Although the storm is long-gone, the worst of Sandy's impact in Haiti may be yet to come. Torrential rainfall during the storm and in the weeks since have devastated Haiti's agriculture sector. According to the UN's Office for the Coordination of Humanitarian Affairs, 42 percent of Haiti's corn crop, 30 percent of its rice crop and 20 percent of its bean crop have been destroyed. 1.2 million Haitians are vulnerable to immediate food insecurity and an even larger potential crisis looms because the crops destroyed in the ground last month made up a substantial proportion of Haiti's 2013 projected harvest.
Sandy was a powerful reminder of Haiti's vulnerability to environmental change. According to the Climate Change Vulnerability Index, Haiti ranks highest among 200 countries for risk of vulnerability to climate change in terms of potential floods and mudslides. As Haiti will continue to face natural disasters that destroy people's lives and livelihoods, CARE recognizes the urgent need to advocate for long-term development in Haiti while striving to integrate Disaster Risk Reduction activities into all of its programming.
In addition to our long-term work in Haiti, CARE is responding to the storm with water, sanitation and shelter initiatives that have reached 2,300 families, or approximately 12,000 people. In Grande Anse, CARE has distributed 252 hygiene and shelter kits. CARE has also received initial approval from USAID for an eight-month extension of its food voucher program in Grand Anse which provides nutritional foods to 12,000 families in 9 communities.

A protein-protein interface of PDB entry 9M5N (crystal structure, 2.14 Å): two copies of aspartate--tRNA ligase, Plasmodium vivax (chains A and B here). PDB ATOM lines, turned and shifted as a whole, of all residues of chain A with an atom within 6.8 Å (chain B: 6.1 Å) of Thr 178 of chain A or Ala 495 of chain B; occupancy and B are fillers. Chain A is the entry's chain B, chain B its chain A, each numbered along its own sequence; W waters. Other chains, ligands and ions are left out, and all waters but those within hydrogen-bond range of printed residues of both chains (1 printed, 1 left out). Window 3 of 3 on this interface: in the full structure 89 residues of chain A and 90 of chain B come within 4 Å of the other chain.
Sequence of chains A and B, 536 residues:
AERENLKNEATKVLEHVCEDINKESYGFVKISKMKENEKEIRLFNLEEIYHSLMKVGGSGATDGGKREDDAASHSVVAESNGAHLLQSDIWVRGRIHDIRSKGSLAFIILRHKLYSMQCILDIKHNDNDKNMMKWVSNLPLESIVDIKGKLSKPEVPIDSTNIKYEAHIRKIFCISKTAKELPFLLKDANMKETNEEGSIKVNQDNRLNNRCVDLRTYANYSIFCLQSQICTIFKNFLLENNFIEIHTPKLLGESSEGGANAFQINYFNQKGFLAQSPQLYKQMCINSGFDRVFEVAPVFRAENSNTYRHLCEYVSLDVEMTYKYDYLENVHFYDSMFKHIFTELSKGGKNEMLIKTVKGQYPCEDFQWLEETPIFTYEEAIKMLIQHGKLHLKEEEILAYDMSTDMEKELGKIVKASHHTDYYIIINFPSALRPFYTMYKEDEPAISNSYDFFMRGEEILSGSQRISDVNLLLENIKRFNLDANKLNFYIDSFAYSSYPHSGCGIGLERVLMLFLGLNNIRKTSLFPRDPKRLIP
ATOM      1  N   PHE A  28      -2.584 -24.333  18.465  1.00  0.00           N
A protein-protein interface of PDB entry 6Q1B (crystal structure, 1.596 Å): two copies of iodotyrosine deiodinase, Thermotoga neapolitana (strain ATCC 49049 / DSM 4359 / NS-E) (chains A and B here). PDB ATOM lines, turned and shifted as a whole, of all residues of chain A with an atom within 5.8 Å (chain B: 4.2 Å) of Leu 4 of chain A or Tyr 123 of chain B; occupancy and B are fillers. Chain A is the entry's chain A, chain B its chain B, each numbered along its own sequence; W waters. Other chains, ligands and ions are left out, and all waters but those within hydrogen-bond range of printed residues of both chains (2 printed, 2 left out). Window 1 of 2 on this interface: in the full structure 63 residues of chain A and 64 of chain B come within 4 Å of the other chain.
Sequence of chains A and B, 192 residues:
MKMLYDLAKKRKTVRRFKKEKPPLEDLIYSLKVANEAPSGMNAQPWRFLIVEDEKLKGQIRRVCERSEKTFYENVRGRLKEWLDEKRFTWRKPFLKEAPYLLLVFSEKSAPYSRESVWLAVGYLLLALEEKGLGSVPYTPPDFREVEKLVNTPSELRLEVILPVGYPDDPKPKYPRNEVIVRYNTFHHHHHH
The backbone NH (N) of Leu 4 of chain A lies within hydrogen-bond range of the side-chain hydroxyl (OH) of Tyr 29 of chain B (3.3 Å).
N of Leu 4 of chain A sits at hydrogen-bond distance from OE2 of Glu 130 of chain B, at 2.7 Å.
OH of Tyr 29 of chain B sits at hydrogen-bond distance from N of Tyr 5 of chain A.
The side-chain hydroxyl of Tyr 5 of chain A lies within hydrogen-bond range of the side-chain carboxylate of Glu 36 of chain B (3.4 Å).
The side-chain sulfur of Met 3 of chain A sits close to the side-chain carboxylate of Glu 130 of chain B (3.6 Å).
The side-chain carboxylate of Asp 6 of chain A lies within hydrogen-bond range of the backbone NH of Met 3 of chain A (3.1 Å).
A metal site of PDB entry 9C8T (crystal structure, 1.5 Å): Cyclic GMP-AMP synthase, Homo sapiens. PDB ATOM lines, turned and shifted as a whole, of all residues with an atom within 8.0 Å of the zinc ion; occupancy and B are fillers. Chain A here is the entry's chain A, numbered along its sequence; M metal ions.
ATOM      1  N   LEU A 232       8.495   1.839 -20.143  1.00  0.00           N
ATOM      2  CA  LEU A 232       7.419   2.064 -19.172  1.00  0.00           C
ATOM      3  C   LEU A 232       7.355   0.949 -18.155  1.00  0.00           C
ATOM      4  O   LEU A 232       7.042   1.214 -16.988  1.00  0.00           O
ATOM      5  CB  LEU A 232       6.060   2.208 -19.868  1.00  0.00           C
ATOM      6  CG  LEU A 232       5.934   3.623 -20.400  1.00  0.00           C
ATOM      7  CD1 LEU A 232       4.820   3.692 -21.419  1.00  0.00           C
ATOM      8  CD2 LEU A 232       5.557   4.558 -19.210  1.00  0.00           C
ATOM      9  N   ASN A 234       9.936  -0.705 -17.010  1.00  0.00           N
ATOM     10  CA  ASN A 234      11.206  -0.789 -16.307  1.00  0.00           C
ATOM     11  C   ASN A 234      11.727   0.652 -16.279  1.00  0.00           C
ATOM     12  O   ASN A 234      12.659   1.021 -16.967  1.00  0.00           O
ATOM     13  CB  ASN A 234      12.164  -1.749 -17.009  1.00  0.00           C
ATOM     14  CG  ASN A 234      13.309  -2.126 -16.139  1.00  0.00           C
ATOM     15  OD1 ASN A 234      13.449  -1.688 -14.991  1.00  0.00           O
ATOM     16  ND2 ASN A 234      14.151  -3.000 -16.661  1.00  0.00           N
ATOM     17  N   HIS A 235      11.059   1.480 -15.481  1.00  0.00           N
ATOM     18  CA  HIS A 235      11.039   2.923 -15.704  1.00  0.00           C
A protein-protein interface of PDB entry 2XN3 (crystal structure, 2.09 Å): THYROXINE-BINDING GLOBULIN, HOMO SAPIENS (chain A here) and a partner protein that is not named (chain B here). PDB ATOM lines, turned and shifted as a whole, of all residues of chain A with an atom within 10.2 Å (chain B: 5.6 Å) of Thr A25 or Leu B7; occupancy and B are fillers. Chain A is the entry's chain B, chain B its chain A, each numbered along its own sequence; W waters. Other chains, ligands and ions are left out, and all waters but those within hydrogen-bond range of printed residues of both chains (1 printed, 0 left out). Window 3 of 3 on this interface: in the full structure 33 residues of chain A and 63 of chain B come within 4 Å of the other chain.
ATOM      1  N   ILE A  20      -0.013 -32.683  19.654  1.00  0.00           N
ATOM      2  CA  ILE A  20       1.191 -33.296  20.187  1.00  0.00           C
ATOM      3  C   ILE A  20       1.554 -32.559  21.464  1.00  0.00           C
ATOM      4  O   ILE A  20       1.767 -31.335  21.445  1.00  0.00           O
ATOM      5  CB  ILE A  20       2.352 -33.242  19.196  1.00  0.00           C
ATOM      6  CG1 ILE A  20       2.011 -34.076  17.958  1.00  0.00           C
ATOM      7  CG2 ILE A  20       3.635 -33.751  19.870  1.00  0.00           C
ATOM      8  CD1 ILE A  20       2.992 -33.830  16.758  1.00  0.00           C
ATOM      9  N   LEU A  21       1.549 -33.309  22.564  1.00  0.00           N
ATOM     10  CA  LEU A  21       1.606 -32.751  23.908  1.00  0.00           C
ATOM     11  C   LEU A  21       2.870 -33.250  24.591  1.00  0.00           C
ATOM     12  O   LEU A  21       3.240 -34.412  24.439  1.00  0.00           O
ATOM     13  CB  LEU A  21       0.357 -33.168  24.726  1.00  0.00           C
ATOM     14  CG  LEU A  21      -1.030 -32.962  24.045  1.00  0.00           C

In Léogâne CARE has distributed 400 boxes of water purification tablets, 1,600 oral rehydration solution packets used to treat dehydration from severe diarrhea and 451 leaflets and posters on the prevention of diarrhea and related illnesses. The team distributing them also provided training on strengthening existing shelters, safety and cholera prevention. As part of on-going water and sanitation program in Carrefour, CARE is building latrines and outdoor shower facilities, some of which were damaged by Sandy.
Posted by: Daniel Fava at 2:46PM EST on October 31, 2012
by Elizabeth M. Campa, Water Sanitation and Hygiene Coordinator, CARE Haiti
"Haiti is the country with the highest risk of vulnerability to climate change in terms of potential floods and mudslides," according to the Climate Change Vulnerability Index. The index ranks nearly 200 nations and their vulnerability to climate change. The arrival of hurricane Sandy proved this tragic statistic true – once again.
Contrary to the effects causes by tropical storm Isaac, which hit Haiti in August and brought strong winds, this time communities were mostly affected by the massive quantities of rain. Assessments conducted on October 26 and 27 in the areas where CARE works (Léogane, Carrefour and Grande-Anse) showed the extent of the damages. In Léogane, located along the coastline, several villages were washed by massive flooding, leaving more than 300 families homeless and forced to seek refuge in schools and churches or with more fortunate neighbors.